Rover’s Laser Instrument Zaps First Martian Rock


Today, NASA’s Mars rover Curiosity fired its laser for the first time on Mars, using the beam from a science instrument to interrogate a fist-size rock called “Coronation.”

The mission’s Chemistry and Camera instrument, or ChemCam, hit the fist-sized rock with 30 pulses of its laser during a 10-second period. Each pulse delivers more than a million watts of power for about five one-billionths of a second.

ChemCam recorded spectra from the laser-induced spark at each of the 30 pulses. The goal of this initial use of the laser on Mars was to serve as target practice for characterizing the instrument, but the activity may provide additional value. Researchers will check whether the composition changed as the pulses progressed. If it did change, that could indicate dust or other surface material being penetrated to reveal different composition beneath the surface. The spectrometers record intensity at 6,144 different wavelengths of ultraviolet, visible and infrared light.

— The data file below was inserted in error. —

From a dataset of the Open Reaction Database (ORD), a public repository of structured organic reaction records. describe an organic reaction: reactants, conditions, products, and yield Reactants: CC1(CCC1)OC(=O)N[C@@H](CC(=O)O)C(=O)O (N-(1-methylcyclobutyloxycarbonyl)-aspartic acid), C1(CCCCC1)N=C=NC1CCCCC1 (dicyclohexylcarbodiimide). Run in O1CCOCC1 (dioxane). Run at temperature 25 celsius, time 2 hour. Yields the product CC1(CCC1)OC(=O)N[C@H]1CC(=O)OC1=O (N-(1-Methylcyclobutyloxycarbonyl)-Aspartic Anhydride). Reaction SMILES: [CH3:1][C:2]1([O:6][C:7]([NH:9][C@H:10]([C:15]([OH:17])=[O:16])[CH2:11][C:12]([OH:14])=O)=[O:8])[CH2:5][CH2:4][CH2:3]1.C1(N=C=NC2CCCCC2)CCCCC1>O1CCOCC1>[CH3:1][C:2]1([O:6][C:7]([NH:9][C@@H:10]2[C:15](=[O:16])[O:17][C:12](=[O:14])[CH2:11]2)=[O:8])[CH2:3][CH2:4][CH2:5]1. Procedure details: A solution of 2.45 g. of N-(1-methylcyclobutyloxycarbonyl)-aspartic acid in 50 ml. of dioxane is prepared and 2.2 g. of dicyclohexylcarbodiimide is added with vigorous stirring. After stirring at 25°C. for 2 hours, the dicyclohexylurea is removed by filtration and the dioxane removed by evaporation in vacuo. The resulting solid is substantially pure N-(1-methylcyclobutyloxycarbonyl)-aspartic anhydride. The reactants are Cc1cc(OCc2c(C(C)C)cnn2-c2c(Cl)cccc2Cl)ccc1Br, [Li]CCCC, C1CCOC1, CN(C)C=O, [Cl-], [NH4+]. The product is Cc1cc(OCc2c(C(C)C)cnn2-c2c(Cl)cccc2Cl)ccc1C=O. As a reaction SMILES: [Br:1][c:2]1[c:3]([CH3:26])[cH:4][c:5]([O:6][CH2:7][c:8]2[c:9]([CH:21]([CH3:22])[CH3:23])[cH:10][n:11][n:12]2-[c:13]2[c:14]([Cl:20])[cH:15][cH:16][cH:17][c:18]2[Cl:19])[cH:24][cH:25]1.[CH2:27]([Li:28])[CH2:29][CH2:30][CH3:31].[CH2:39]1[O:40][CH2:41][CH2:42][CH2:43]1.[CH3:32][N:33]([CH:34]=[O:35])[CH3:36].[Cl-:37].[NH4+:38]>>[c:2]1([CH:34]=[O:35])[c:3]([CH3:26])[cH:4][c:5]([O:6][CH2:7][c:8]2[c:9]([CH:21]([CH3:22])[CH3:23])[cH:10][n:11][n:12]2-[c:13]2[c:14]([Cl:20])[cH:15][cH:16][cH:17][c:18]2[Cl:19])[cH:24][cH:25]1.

Full Story: http://www.jpl.nasa.gov/news/news.cfm?release=2012-248

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